Purpose/Objectives: To identify the most prevalent worries and fears of women diagnosed with ovarian cancer.
Research Approach: Online survey design was used to elicit qualitative data. Examination of worry was a single question extracted from a broader investigation.
Setting: A "virtual interview" enabled women from 12 countries and 44 states to participate in this study.
Participants: 360 English-speaking women aged 19-82 years with a diagnosis of ovarian cancer. Ninety-one percent of the women were partnered, were Caucasian, and had received at least some college education. The sample was equally stratified on income, geographic location (rural versus urban), and distance to healthcare services.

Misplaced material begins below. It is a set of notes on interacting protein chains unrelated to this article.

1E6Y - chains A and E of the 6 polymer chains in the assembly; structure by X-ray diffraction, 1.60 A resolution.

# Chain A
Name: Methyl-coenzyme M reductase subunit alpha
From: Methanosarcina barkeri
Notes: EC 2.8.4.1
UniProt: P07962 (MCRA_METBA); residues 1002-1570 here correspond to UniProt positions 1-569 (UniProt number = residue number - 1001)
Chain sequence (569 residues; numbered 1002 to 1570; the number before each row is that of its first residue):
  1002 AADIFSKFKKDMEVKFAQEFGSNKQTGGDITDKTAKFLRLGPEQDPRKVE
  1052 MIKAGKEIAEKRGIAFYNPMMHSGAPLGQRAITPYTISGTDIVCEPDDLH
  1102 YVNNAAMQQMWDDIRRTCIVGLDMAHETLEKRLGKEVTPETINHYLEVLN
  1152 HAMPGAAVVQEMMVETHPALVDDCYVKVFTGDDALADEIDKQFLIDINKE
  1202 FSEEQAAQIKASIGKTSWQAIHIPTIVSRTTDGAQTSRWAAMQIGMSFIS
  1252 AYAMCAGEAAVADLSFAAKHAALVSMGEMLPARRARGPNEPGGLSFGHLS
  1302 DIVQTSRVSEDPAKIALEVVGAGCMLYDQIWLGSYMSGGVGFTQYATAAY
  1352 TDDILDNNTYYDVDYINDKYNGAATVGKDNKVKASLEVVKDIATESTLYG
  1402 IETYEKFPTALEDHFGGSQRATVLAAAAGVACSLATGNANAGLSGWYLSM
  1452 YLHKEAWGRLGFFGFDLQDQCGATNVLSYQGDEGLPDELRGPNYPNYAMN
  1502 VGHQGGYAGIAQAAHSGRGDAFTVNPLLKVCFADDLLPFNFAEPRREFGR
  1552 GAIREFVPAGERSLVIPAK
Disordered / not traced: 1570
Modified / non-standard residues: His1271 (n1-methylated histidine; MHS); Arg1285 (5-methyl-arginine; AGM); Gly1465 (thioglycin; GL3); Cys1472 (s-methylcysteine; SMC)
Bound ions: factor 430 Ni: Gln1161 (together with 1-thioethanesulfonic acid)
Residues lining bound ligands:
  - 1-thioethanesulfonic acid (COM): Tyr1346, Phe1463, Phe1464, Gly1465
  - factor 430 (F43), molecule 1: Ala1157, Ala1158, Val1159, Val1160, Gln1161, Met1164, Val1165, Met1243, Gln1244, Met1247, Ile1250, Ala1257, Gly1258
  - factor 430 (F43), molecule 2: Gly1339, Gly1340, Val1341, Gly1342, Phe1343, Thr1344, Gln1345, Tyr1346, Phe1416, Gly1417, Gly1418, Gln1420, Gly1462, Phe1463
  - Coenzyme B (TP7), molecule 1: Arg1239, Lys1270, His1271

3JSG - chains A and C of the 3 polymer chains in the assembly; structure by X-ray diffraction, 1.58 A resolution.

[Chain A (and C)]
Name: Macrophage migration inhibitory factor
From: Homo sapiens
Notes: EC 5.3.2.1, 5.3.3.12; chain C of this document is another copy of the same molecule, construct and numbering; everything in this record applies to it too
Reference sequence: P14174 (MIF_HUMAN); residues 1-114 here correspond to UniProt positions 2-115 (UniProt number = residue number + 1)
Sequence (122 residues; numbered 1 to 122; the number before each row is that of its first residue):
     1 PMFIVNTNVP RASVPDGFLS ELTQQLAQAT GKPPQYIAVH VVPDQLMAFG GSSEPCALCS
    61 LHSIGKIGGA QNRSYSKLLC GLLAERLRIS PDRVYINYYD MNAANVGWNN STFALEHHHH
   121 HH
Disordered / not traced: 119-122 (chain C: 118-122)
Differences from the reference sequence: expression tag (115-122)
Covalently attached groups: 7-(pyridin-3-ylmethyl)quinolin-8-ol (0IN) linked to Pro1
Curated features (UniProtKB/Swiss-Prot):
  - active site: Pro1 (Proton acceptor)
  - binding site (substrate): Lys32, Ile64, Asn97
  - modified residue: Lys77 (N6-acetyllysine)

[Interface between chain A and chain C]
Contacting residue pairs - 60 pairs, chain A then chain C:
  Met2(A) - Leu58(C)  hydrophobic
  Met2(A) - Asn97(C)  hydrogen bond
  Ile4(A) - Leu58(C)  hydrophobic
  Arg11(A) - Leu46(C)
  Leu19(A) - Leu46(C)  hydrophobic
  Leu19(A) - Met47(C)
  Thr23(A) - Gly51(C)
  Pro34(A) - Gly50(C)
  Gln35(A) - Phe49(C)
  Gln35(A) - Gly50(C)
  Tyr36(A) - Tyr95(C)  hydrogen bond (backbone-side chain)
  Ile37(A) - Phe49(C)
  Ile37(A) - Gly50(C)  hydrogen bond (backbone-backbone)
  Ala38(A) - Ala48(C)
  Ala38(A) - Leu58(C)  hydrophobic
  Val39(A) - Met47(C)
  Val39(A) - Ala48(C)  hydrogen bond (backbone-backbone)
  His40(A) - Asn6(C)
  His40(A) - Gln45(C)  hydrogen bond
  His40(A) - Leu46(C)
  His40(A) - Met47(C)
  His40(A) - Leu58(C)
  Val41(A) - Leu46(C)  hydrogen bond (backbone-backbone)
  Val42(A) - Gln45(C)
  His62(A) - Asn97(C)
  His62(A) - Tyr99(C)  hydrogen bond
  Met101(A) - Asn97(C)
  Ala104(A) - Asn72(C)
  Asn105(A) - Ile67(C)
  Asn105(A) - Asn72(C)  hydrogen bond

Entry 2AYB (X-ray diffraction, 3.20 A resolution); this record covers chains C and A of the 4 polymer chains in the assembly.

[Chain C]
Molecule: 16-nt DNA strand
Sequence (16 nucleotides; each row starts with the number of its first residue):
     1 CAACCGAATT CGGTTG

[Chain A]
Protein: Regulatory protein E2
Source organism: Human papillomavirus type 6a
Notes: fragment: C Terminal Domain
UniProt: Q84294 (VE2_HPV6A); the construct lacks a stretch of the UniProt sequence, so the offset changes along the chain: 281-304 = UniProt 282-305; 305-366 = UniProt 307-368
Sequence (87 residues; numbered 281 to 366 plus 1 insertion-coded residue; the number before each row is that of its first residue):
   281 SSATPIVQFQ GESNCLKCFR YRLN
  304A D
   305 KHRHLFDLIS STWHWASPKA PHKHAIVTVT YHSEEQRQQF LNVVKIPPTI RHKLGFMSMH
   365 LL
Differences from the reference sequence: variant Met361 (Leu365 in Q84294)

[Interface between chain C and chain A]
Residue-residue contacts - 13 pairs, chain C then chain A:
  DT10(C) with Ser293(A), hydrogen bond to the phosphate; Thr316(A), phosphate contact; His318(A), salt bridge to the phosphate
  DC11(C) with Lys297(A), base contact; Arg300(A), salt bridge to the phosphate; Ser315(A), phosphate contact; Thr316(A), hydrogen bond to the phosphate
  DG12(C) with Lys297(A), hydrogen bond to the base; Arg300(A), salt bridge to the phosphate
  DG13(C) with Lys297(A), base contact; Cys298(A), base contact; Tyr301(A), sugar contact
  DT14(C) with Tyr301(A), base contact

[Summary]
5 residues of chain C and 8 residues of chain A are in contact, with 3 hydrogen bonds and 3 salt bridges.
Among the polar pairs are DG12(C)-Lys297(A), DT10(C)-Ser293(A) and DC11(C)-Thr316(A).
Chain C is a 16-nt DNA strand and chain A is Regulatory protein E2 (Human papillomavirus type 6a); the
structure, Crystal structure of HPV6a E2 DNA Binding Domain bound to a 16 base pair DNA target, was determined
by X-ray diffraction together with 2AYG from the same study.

Methodologic Approach: A descriptive survey was used to investigate "worry" among women with ovarian cancer. Colaizzi's qualitative method was used to analyze the narrative responses.
Main Research Variables: Worries and fears of women with ovarian cancer stratified by age and development stage.
Findings: Consistent with previously published studies, worry about recurrence and fear of death were expressed by most women, regardless of age, ethnicity, or stage of life. Other worries expressed by study participants varied by age and development and were found to correlate with the last three stages of life as described in Erikson's Theory of Psychosocial Development.
Conclusions: Age and development stage are key determinants of the needs and concerns of women with ovarian cancer.
Interpretation: Age and development stage should be considered when developing an individualized plan of care. Because recurrence is common among this population, the fear of death exists regardless of age and should be explored by nurses, particularly during periods of remission.